As critical components become smaller and more sophisticated, their susceptibility to moisture damage increases.
Once absorbed by sensitive components, water creates a number of potentially disastrous conditions. Even minute traces of oxidation, the most notorious result of moisture exposure, can degrade soldering and other manufacturing processes. Because water dissolves ionic contaminants, it also alters the conductivity of the material, which in turn can degrade electrical function. Water also combines with other materials, causing harmful chemical reactions that degrade pharmaceutical samples and chemical mixtures.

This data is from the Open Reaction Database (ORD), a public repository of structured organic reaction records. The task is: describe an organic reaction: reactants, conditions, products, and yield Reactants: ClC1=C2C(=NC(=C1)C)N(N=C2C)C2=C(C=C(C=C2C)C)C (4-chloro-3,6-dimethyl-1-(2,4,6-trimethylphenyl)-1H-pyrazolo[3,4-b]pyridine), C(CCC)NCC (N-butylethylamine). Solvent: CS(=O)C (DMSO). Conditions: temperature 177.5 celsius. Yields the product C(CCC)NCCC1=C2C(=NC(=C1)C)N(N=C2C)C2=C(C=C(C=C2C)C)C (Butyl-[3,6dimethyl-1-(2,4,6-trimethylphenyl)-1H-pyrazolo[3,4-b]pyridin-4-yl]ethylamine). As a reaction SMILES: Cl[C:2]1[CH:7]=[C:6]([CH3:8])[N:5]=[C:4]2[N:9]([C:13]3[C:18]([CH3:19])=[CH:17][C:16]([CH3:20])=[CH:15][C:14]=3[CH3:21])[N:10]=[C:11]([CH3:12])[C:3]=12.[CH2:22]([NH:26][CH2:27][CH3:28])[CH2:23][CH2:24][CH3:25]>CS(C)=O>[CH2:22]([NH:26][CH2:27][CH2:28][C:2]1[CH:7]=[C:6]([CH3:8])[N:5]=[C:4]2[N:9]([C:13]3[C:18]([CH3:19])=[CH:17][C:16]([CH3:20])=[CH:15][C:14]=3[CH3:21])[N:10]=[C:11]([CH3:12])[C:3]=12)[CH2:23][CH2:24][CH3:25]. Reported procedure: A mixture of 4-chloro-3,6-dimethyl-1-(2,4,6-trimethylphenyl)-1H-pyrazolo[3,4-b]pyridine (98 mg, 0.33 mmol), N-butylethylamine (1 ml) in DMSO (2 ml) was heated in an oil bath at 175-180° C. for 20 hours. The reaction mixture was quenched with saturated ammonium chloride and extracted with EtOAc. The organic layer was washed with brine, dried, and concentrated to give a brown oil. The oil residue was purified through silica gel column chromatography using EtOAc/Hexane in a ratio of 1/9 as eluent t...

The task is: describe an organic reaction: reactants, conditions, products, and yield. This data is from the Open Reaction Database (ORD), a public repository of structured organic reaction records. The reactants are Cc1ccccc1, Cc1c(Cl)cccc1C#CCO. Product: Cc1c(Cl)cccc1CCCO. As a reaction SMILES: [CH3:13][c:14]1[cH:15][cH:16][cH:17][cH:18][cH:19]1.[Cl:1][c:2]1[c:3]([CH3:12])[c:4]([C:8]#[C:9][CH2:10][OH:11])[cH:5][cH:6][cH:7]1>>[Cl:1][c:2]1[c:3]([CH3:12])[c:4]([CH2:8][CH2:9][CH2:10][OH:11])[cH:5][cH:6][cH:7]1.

"Popcorn Effect": Moisture Damage in IC Production
One particularly costly example of moisture-related damage is the "popcorn" effect that occurs during reflow soldering of IC packages.
This chart is intended as a general guide for various materials and chemicals. It shows some of the materials used in Terra’s products and chemicals likely to be used with them. Testing is strongly recommended for extreme conditions of use, such as prolonged exposure or immersion, high temperatures and high concentrations. The acids, caustics and salts in this chart are assumed to be in solution. Materials may react differently to the pure substances (glacial acetic acid, for example). See Terra Universal's line of plastic Desiccators.
Hazards (Only the primary ones are shown. For example, chlorine